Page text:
If I sued for gender discrimination under Title VII, I could meet my burden by showing that I did not get the promotion because of I’m a woman-even if he also decided not to promote me because of the nose piercing. That’s a mixed motive and that’s sufficient to establish a discrimination claim under Title VII.

The burden is different, however, if I had brought the claim as an age-as opposed to gender-claim. If I had alleged that he had not promoted me because of my age and he had argued that it was only a little about it my age but most it was because of my nose ring, I’d lose.

And the same analysis now officially applies to retaliation claims under Title VII. An employee will not be able to succeed in a retaliation claim by arguing that her supervisor harbors a bias against, for example, women. Instead, that bias must be the reason for the retaliatory act.

All that being said, here’s the real deal. This is another decision by the Supreme Court this term that affects the burden of persuasion in employment lawsuits. The Nassar decision, like Vance, is a true victory for employers in defending against meritless lawsuits brought current and former employees.

Readers may recall the case, Stewart v. CUS Nashville, LLC, which is one of the few opinions on the discoverability of a party’s social-media account. There were at least a couple of interesting issues in that decision but the most interesting part may be that the defendant is the entity that owns and operates Coyote Ugly Saloons. That’s right–the one from the movie, where hot bartenders dance on the bar.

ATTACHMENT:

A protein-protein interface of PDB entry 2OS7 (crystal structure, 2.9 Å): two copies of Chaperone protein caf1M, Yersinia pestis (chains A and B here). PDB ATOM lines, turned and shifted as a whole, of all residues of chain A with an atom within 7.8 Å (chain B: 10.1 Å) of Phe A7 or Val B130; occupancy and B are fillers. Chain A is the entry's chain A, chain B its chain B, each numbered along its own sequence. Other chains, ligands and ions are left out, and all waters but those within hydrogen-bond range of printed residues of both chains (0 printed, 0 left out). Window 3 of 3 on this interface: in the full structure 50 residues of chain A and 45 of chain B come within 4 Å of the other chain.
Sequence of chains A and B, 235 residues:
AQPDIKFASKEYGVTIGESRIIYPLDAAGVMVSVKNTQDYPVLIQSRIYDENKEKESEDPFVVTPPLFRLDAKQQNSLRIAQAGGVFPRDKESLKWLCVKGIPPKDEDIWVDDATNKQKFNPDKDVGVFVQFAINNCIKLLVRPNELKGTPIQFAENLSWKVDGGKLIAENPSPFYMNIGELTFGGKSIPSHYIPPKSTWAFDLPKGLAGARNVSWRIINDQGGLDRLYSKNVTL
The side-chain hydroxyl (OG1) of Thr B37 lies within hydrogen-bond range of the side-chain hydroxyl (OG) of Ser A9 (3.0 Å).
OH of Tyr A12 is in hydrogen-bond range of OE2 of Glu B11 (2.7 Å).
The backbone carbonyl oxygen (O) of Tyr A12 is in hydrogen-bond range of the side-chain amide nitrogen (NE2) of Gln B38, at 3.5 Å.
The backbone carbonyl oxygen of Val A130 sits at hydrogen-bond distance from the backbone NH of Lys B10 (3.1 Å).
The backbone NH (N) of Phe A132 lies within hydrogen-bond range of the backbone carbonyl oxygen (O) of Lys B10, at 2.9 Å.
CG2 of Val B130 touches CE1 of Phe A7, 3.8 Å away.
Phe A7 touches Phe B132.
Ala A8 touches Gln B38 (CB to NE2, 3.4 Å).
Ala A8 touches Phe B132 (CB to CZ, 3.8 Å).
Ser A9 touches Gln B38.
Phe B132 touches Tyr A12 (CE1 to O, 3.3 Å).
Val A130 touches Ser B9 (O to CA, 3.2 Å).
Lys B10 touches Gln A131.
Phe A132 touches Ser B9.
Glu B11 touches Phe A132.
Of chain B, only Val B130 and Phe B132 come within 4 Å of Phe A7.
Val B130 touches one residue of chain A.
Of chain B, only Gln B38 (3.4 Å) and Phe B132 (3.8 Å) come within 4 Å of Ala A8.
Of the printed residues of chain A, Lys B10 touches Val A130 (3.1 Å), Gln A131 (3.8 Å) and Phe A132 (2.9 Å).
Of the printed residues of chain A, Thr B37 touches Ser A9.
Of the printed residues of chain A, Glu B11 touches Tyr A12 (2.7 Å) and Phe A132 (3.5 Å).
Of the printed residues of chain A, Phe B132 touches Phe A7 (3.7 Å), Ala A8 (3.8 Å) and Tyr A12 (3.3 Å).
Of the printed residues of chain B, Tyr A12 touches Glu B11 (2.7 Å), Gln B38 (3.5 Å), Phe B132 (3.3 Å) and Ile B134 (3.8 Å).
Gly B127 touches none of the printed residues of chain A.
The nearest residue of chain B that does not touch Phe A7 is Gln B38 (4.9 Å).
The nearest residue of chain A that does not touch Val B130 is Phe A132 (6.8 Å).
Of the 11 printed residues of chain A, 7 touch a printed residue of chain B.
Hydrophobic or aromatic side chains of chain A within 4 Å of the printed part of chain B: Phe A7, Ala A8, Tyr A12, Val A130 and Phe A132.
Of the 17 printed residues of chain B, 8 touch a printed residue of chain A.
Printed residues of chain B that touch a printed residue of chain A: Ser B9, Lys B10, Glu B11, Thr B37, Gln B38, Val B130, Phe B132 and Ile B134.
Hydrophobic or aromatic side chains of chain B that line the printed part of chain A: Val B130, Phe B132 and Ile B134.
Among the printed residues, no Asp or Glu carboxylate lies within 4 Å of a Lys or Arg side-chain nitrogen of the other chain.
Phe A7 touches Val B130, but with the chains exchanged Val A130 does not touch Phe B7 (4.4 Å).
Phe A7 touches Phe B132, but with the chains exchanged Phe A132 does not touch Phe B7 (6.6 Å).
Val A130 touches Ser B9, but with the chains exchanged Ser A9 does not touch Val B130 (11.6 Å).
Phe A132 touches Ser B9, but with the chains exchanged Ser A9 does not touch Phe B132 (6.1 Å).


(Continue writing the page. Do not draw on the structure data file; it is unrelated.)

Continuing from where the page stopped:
The case was initiated by two of those (presumably hot) bartenders, Misty Blu Stewart and Samantha Thomas. They originally brought claims under the FLSA, alleging an unlawful tip-pooling policy. Those claims are quite interesting–so much so that I’m going to write a separate post about them later in the week. So stay tuned for the FLSA angle.

In the meantime, I have to write about the retaliation claims that the named plaintiffs added to their complaint.

The Allegations
First, Ms. Misty Blue Stewart (yes, really). Ms. Stewart worked at the Coyote Ugly saloon in Nashville until she was fired for giving away free drinks (a/k/a stealing), in December 2009.
Ms. Stewart claims that, one month after she initiated her FLSA claim in April 2011, the founder and president of the franchise, Liliana Lovell, wrote a post on her blog, which is hosted on the Coyote Ugly website about the lawsuit: “This particular case will end up pissing me off[,] cause it is coming from someone we terminated for theft.”

[Side Note: The rest of the post is pretty hilarious. You can read it on the Technology & Marketing Blog, where Venkat Balasubramani wrote about the case.]

Ms. Stewart had already found a new job, so she had no economic damages. Instead, she claimed that was “humiliated and embarrassed by the blog entry.”

Second, Ms. Stone. Stone worked at the saloon in Oklahoma City. Her retaliation claim was based on two comments made by the Director of Operations, Mr. Huckaby. Huckaby was in town for a party that was being held at the saloon and, like all good Directors of Operations tend to do, apparently found himself two sheets to the wind before the night was over.

While under the influence, Huckaby posted on his Facebook page, “Dear God, please don’t let me kill the girl that is suing me . . . that is all. . .” Stone, who was (of course), Facebook friends with Huckaby, saw the post about an hour later. The post was gone by the next day. Huckaby does not remember making the post or removing it.